ANALYSIS: The Green Party is set to decide whether it stands a candidate in the Northcote byelection.
It will make its decision tomorrow evening on political but also practical grounds, such as whether it can actually afford to run a full campaign in the National-held seat.
The local Green branch in Northcote and Auckland-based activists are keen to stand a candidate, but it is understood that there is not great enthusiasm among the wider party for a campaign so soon after a bruising general election.
The Greens' default position is to stand a candidate in every byelection. But it did not run candidates in the Northland byelection in 2015 or the Mt Roskill byelection in 2016.
Both of those contests were politically sensitive. The Northland contest allowed NZ First to take a seat off National, which weakened it to the point that it could no longer pass legislation with the support of just one of its coalition partners.
If Labour had lost Mt Roskill to National, the National-led Government would have been strengthened to the extent that it would have been able to push through major reforms of the Resource Management Act which the Greens opposed.
The Northcote contest is not as politically charged. Whatever the result, it will not change the coalition Government's ability to pass laws because the three coalition parties have 63 votes.
That means a strategic deal – stepping aside to help Labour win – is not as important for the Greens on this occasion.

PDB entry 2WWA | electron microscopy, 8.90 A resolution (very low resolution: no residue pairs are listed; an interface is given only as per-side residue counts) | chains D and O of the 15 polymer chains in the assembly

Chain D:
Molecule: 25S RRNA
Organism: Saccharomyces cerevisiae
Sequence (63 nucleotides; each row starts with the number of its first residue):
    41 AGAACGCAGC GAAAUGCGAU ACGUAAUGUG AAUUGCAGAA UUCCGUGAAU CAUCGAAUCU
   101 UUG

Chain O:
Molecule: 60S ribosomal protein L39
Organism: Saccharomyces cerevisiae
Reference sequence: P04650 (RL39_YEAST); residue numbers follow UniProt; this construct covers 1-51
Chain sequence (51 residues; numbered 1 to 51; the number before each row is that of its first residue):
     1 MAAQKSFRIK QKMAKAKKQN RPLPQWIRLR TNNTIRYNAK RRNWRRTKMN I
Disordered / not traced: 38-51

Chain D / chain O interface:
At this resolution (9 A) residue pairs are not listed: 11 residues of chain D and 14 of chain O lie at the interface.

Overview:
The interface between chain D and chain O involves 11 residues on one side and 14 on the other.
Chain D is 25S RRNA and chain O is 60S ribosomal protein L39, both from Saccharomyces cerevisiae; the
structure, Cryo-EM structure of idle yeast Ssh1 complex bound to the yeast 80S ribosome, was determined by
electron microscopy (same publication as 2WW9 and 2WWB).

The main consideration by the party's executive is likely to be money.
The party's finances are in bad shape following an election campaign in which it had to re-do or scrap many of its billboards after its co-leader Metiria Turei resigned.
It has shrunk from 14 MPs to eight, cutting the amount of tithing it gets from its MPs – a major source of its revenue.
But there are a few factors which could encourage the Greens to stand a candidate.
The party is still hovering just above the 5 per cent threshold in polls, meaning that the next two and half years will be a fight for its survival.
That means taking every opportunity to set itself apart from Labour and promote Green values.
The byelection is taking place at a time when the membership is uneasy about recent decisions made by the caucus.
Some members are deeply upset about the Greens' decision to hand over their questions from Question Time to the National Party. Long-time members are also disappointed at the Greens' initial support for the "waka-jumping" bill, which will prevent MPs from staying in Parliament if they quit their party.
A no-show in the byelection could be seen as another missed opportunity for the Greens to promote their brand independently from Labour.
Its candidate in the 2017 election was Rebekah Jaung, a Korean-born doctor. She is rated by the party, in particular because she represents the modern, diverse face of the Greens.
She is the most likely candidate if the Greens decide to stand in the byelection. No other person has expressed a serious interest.
But if the party cannot gather the money or volunteers to back her, it is likely to dip out.
In the end, a poorly run or low profile campaign could be more damaging than not standing at all.